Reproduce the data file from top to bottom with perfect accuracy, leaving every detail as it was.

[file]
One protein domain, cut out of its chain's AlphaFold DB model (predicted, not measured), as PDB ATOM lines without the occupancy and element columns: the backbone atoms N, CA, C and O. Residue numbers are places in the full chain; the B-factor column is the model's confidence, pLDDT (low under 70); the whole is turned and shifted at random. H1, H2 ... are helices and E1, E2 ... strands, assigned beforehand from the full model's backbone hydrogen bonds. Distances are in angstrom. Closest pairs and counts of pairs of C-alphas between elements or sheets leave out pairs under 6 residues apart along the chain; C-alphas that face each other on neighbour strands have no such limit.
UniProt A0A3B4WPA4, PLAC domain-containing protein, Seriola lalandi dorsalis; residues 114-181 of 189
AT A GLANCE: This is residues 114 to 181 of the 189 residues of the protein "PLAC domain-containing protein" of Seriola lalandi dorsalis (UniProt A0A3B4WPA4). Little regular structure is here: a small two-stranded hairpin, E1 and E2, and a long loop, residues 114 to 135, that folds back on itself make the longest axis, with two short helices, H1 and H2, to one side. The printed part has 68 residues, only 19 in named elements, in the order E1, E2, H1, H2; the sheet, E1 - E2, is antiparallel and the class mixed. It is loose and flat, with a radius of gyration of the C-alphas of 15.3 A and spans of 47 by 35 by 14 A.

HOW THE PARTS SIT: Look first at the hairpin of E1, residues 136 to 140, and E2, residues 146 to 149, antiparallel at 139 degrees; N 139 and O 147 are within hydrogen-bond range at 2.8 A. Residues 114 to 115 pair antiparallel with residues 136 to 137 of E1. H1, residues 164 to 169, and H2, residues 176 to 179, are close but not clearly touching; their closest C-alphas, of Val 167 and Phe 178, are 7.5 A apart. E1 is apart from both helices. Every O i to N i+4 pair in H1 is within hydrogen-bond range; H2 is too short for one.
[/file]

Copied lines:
One protein domain, cut out of its chain's AlphaFold DB model (predicted, not measured), as PDB ATOM lines without the occupancy and element columns: the backbone atoms N, CA, C and O. Residue numbers are places in the full chain; the B-factor column is the model's confidence, pLDDT (low under 70); the whole is turned and shifted at random. H1, H2 ... are helices and E1, E2 ... strands, assigned beforehand from the full model's backbone hydrogen bonds. Distances are in angstrom. Closest pairs and counts of pairs of C-alphas between elements or sheets leave out pairs under 6 residues apart along the chain; C-alphas that face each other on neighbour strands have no such limit.
UniProt A0A3B4WPA4, PLAC domain-containing protein, Seriola lalandi dorsalis; residues 114-181 of 189
AT A GLANCE: This is residues 114 to 181 of the 189 residues of the protein "PLAC domain-containing protein" of Seriola lalandi dorsalis (UniProt A0A3B4WPA4). Little regular structure is here: a small two-stranded hairpin, E1 and E2, and a long loop, residues 114 to 135, that folds back on itself make the longest axis, with two short helices, H1 and H2, to one side. The printed part has 68 residues, only 19 in named elements, in the order E1, E2, H1, H2; the sheet, E1 - E2, is antiparallel and the class mixed. It is loose and flat, with a radius of gyration of the C-alphas of 15.3 A and spans of 47 by 35 by 14 A.

HOW THE PARTS SIT: Look first at the hairpin of E1, residues 136 to 140, and E2, residues 146 to 149, antiparallel at 139 degrees; N 139 and O 147 are within hydrogen-bond range at 2.8 A. Residues 114 to 115 pair antiparallel with residues 136 to 137 of E1. H1, residues 164 to 169, and H2, residues 176 to 179, are close but not clearly touching; their closest C-alphas, of Val 167 and Phe 178, are 7.5 A apart. E1 is apart from both helices. Every O i to N i+4 pair in H1 is within hydrogen-bond range; H2 is too short for one.